Tuesday, December 29, 2009

Why soldiers in school are an injustice to all

by Kathy Barker

Counter-military recruiting in high schools is “my” social justice issue. It may strike many as a niche issue, an orphan issue, but I see it as a wedge to frame and integrate and confront many of deep and challenging problems of our society.

The USA is one of two United Nations members (Somalia is the other) that haven’t ratified the 1989 United Nations Convention on the Rights of the Child. One reason is that an "optional protocol" to the convention ensures "persons who have not attained the age of 18 years are not compulsorily recruited into their armed forces” – and the USA military recruits and signs up minors.

We are wrapped up in two wars for which the military needs soldiers. The draft was suspended in 1973, and the Department of Defense, with its 700 plus bases all over the world, was having trouble meeting its quotas even before our current wars. High schools were the desired hunting grounds, and while many high schools gave military recruiters free reign in the schools, others were not as compliant.

To read entire article click here.

Monday, December 28, 2009

Socio Cultural Therapeutic Consult Group

TJP's socio-cultural therapeutic consult group has begun. Please consider joining us. It is an open group for now, but it will unlikely stay that way. To participate, contact Anne - annelphillips@gmail.com.

Come and have the experience of expanding your understanding of you and your clients' symptoms through the lens of oppression's impact by paying attention to our cognitive, emotional and somatic minds.

Our next meeting is January 7th. We meet every first Thursday of the month from 9:15-10:45am.

Sunday, December 27, 2009

TJP 2009 Year in Review

As the year draws to a close, we would like to reflect on where Therapeutic Justice Project has been in its first full year of existence, as well as look ahead to plans for next year. Consider this our holiday card to you, our supporters and participants who have helped to get this project off the ground.

I would like to name TJP’s first year the year of Limen. As most of you know, this was the name we started with, and in many ways it perfectly describes our first year. Limen means in between, threshold, and moment of transformation. This was the year we moved between being an idea and being an actual entity; we explored the territory between mental health and social justice; we crossed the threshold into existence and were transformed collectively in the process. Our name has since changed to Therapeutic Justice Project, which so aptly describes the work we want to do together, but Limen was our beginning.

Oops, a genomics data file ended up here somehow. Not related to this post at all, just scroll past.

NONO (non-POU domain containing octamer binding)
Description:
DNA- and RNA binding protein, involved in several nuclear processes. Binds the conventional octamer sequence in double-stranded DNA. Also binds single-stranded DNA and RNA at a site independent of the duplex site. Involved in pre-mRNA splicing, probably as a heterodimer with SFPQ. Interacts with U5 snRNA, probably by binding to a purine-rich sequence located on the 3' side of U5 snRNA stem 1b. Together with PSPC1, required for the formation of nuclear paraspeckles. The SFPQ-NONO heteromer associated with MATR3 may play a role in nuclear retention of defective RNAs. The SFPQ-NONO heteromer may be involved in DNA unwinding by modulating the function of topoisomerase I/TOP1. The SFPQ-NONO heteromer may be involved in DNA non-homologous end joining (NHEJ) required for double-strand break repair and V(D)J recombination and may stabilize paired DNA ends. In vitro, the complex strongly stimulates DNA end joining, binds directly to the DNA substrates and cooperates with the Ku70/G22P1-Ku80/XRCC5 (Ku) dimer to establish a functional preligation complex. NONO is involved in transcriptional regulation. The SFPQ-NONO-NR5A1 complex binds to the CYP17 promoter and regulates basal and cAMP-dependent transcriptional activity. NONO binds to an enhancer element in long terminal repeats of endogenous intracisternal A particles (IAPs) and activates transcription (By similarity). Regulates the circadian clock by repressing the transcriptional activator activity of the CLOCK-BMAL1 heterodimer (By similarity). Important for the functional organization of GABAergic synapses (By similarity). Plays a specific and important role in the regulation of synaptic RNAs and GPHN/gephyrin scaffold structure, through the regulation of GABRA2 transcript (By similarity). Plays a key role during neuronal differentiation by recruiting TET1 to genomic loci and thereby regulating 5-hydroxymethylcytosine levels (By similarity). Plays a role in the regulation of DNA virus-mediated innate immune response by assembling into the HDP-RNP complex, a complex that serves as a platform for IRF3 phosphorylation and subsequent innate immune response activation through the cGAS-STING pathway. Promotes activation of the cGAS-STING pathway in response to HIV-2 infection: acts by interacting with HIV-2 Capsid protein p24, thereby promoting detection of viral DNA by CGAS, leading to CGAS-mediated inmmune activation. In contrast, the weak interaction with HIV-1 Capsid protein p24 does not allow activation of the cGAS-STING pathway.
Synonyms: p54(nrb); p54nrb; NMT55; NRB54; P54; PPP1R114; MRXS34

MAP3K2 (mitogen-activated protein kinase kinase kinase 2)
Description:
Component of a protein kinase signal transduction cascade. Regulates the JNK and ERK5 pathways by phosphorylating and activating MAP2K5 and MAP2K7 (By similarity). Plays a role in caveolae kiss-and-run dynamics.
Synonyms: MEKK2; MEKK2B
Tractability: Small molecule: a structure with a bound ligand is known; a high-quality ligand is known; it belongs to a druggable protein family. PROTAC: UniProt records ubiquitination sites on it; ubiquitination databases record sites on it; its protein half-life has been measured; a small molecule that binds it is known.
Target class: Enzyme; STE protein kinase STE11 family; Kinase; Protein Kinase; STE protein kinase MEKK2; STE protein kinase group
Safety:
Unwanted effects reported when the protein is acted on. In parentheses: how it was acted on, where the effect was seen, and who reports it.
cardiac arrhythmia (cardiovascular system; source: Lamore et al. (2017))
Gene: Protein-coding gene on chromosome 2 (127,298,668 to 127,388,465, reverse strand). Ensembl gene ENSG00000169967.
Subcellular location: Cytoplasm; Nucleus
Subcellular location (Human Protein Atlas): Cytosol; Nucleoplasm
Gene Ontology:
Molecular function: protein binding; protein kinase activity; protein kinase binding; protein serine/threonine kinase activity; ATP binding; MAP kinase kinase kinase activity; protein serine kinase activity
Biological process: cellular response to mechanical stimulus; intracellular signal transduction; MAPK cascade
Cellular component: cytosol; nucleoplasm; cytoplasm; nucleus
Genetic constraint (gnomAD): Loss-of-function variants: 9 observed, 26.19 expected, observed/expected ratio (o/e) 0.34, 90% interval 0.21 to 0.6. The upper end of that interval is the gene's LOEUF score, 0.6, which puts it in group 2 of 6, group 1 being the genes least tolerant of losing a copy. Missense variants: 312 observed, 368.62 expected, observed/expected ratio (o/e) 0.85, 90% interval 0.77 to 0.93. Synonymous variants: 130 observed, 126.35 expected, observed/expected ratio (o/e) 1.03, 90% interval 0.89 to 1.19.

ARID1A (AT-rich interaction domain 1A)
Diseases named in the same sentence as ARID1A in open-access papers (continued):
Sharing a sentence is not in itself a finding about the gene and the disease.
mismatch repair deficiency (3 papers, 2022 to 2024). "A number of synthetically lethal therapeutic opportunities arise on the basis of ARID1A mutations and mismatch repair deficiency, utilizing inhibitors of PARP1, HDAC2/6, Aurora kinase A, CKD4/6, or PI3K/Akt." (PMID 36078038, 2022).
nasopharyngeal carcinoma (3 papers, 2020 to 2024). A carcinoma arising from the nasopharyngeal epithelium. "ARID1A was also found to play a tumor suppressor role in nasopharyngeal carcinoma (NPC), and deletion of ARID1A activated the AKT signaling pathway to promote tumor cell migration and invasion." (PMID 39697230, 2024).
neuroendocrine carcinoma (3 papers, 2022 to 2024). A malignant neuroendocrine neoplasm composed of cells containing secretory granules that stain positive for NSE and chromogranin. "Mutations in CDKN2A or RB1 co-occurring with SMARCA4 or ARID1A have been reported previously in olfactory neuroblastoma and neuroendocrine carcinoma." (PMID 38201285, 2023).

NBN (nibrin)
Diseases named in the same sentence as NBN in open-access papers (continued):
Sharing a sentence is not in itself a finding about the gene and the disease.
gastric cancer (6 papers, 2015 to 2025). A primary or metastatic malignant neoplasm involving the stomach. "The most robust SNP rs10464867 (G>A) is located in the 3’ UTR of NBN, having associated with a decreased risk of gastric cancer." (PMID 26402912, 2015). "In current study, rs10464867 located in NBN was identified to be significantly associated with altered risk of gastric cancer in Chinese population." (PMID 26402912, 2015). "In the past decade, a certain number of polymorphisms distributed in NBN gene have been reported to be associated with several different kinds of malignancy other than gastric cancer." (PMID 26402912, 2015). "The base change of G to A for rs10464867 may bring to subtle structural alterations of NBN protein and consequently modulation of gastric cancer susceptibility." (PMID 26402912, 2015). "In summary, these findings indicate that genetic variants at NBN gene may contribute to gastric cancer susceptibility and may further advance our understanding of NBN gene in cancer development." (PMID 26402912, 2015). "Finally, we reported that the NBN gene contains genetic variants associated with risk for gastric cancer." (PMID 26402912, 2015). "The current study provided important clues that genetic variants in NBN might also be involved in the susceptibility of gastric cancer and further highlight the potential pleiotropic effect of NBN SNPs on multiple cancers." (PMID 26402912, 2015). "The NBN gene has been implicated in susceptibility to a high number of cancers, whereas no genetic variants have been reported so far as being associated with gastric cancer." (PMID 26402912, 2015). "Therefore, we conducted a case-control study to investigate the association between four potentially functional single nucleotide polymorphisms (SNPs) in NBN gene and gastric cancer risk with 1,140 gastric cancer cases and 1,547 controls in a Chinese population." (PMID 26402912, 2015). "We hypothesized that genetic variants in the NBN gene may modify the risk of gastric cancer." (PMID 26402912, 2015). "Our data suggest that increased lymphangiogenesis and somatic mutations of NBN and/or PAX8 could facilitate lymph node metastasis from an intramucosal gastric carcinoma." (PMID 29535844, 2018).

To read entire article click here.

Friday, December 18, 2009

Where the Limen Things Are

by Stacey Prince

I don’t know how many of you have seen Where the Wild Things Are, but I thought it was a wonderful film and a brilliant adaptation of one of my favorite childhood books. There are many ways to interpret the story. Some reviewers have seen it as a simple depiction of the conflicts of childhood, including loneliness, disempowerment, and sibling rivalry. Others see a Freudian portrayal of Oedipal jealousy (mom, separated from the protagonist’s father, has a new boyfriend and her attention is diverted away from her son Max). Still others see in the story a tale of colonialism and cultural imperialism (the dominant culture sends in a ‘king’ to tame the wild things and take over the land). But all I could think of as I watched the movie was our group, TJP (which as many of you know started out as Limen), and how it related to us.

To read entire article click here.

Wednesday, December 16, 2009

Cristien Storm's new book

Congratulations to TJP member Cristien Storm who has published a book! Full description is below, and see the announcements column to the right for details regarding her book release party in January.

Living In Liberation: Boundary Setting, Self Care, & Social Change

What happens when a collection of artists, musicians, and radical activists imagine self defense as a revolutionary tool for social justice? What happens when this group, working for social change, holds a variety of collective visions of what safety and security mean that embody the complexity of how privilege and oppression operate? What happens when someone envisions boundary setting, self care and self defense that not only keep individuals safe, but also help energize progressive social movements making them more vibrant and resilient? For the past twenty years, Cristien Storm has grappled with these questions as a self defense instructor, a writer, musician, therapist, activist, survivor, partner, friend and community member.

To read the entire article click here.